'Criminal Minds: Beyond Borders': TV Review
This 'Criminal Minds' spinoff shamelessly mines fears of international locations and foreign cultures.
Moving on from the prevalent misogyny of the original Criminal Minds, CBS' new spinoff Criminal Minds: Beyond Borders is a pure distillation of xenophobia. A shameless combination of international b-roll and Trump Era paranoia, Beyond Borders stands as a compelling argument for building that wall around Mexico and not stopping until it contains and protects the entirety of our fragile, fragile nationhood.
In short, it sounds like there could be a huge audience for Beyond Borders, CBS' second attempt to build a franchise around the long-running hit Criminal Minds, though you can be forgiven for having repressed Suspect Behavior and its 13-episode run in 2011.
Criminal Minds: Beyond Borders is essentially an inversion of the Criminal Minds formula, which has been dedicated to the horrors lurking beneath American banality, the terror of the everyday. For 250+ episodes, Criminal Minds has let viewers know that every seemingly benign shopkeeper or school teacher could have a killing room in their [mostly "his"] basement and that anybody [mostly "women"] could be the next victim. One of the things the show has done most successfully is lure recognizable actors, usually performers best known as likable or bland types, giving them the opportunity to play dark and twisted.
So if Criminal Minds is about distrusting the recognizable and mundane, Criminal Minds: Beyond Borders is about the fear of the unfamiliar, the fear of the other, the fear of the foreign and of foreigners. There's little harm in the Criminal Minds formula, because that show's viewers aren't going to suddenly stop going to the bowling alley or the grocery store or their church just because they saw a pin-setter or a bagger or a pastor trussing women up in dark spaces. It's fairly easy to get the cautionary lesson from Beyond Borders, in which visiting a different place becomes a recipe for abduction, human trafficking or organ harvesting. The MO of the typical Criminal Minds unsub is usually an internalized psychoses of some sort, but in both episodes of Beyond Borders made available for critics, the unsubs were fueled by something cultural, something specifically alien to our Western culture. On Criminal Minds, unsubs are aberrations, but on Beyond Borders, they're products of their non-American environments, lurking in wait for tourists, young tourists, as their parents huddle at home in misery.
Subsequent episodes of Beyond Borders may vary the formula, but I can only draw conclusions based on the representative episodes I've seen and those are what CBS has chosen to lead with.
Premiering on Wednesday, the first Beyond Borders episode available for critics focuses on two young American women, working at a farm in Thailand, who find themselves kidnapped and sobbing within the opening eight minutes, which has always been practically the Criminal Minds default setting. The second episode moves to Mumbai where a young American guy attending an EDM festival blacks out and wakes up in a slum missing his kidney. In both instances, we learn that this kind of thing happens somewhat frequently, but the local authorities are either too backward or too overwhelmed or too invested attending to their own people to help tourists, so the FBI's International Response Team is sent in. Team America!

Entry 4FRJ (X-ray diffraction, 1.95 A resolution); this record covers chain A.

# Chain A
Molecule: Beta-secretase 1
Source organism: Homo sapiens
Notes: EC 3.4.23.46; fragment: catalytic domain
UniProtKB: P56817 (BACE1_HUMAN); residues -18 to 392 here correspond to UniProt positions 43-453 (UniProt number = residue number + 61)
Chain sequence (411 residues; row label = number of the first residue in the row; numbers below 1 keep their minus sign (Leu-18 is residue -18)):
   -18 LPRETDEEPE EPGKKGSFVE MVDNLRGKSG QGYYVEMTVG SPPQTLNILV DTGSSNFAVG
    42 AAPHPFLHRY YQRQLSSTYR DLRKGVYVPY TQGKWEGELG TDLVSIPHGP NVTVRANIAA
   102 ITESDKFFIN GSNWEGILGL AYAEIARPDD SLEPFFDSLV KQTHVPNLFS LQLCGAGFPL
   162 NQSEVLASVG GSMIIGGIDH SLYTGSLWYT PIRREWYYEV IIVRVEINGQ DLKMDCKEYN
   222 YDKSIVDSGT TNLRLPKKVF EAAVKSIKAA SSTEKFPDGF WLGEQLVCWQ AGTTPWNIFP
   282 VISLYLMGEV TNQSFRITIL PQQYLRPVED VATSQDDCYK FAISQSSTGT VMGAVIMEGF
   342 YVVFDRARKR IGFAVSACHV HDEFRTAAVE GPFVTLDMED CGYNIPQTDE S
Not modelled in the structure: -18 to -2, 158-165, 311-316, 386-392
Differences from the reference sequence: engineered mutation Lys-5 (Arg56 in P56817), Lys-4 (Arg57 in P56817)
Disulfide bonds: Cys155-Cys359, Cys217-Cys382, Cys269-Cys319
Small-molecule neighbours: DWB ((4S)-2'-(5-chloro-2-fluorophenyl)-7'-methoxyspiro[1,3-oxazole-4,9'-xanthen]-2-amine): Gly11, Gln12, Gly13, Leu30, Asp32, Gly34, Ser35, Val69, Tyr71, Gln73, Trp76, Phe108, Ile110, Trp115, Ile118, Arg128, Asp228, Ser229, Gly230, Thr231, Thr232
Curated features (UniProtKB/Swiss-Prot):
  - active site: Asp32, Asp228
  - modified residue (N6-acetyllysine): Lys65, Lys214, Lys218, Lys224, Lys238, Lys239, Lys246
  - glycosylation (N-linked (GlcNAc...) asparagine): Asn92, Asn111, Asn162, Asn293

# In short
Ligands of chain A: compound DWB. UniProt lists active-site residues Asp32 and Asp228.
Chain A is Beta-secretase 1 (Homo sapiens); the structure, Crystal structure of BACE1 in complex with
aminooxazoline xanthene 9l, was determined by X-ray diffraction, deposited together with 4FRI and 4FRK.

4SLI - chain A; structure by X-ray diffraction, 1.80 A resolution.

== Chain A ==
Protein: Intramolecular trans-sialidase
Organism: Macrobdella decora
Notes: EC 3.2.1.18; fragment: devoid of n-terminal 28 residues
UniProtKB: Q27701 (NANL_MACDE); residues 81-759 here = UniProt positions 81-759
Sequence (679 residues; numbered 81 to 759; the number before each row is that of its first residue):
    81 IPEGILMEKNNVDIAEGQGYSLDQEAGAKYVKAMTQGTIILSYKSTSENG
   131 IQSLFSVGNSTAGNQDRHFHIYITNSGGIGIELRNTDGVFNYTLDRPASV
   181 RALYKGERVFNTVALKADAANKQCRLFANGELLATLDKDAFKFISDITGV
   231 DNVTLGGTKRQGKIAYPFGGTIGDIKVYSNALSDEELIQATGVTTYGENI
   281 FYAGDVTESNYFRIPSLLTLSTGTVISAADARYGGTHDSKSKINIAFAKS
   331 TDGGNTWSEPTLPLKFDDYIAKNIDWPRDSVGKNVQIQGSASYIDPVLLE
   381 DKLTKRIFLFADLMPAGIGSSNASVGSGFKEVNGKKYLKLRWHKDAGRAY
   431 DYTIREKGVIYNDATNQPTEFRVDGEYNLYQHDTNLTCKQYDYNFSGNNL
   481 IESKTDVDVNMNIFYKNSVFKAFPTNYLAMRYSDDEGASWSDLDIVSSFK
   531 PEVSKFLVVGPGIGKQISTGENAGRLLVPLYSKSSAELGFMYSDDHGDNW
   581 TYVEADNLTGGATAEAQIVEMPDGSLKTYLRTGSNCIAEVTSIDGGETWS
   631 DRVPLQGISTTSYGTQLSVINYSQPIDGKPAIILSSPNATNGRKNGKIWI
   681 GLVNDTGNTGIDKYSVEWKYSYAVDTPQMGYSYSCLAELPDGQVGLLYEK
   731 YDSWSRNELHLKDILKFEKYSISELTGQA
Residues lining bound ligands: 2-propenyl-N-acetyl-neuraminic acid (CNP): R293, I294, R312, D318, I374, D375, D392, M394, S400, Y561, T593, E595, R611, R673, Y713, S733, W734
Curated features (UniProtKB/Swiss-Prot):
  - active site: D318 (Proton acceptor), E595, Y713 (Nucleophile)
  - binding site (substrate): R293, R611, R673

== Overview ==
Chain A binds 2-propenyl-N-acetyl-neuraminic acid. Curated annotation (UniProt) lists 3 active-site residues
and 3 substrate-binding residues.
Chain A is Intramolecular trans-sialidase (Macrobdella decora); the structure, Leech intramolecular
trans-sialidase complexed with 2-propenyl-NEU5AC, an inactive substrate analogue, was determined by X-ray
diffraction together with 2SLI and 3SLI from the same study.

Leading the IRT squad with the gruff authority that has made him CBS' go-to star for third franchise installments is Gary Sinise, playing Jack Garrett, a name that probably came from the CBS Procedural Lead Name Generator. He's accompanied by superficial cultural expert Clara (Alana de la Garza), daredevil-y Matt (Daniel Henney) and caustic former coroner Mae (Annie Funke). Back at Quantico, Monty (Tyler James Williams) consoles nervous family members, does social media research and communicates with the rest of the team via the most reliable satellite or cellphone service ever.
Like the mothership, Criminal Minds: Beyond Borders alternates between scenes of pure, gut-level manipulation — a dark-skinned Indian threatening a blue-eyed tourist child, a fearsome Thai tribesman with piercings growling at a shivering damsel — and stagnant scenes of characters sitting on airplanes or in squad rooms spitballing theories and saying "unsub" over and over.
Countries tend to be established with stock footage, but then Beyond Borders was shot locally, because if you're going to deal with an international location in the most superficial way possible, you don't want to be feeding money into their indigenous filmmaking industries. In both episodes, arrival in the foreign countries is accompanied by a fortune cookie proverb from said country, Clara giving a lecture on the obstructionist religious and ethnographic behaviors in the country and the introduction of domestic cops who are invariably chauvinistic and have single lines of dialogue to explain why they speak perfect English.
Early permutations of the CSI and NCIS franchises were just about geographical variations, but CBS' new spinoff ethos seems to be "Things we can do to scare your grandma." CSI: Cyber may not last long enough to permanently keep elderly relatives off of the Internet, but the dismal Criminal Minds: Beyond Borders may be perfectly timed to tap into the nativist rhetoric of the election cycle.
Cast: Gary Sinise, Alana de la Garza, Daniel Henney, Annie Funke, Tyler James Williams
Creator: Erica Messer
Airs: Wednesdays, 10 p.m. ET/PT (CBS).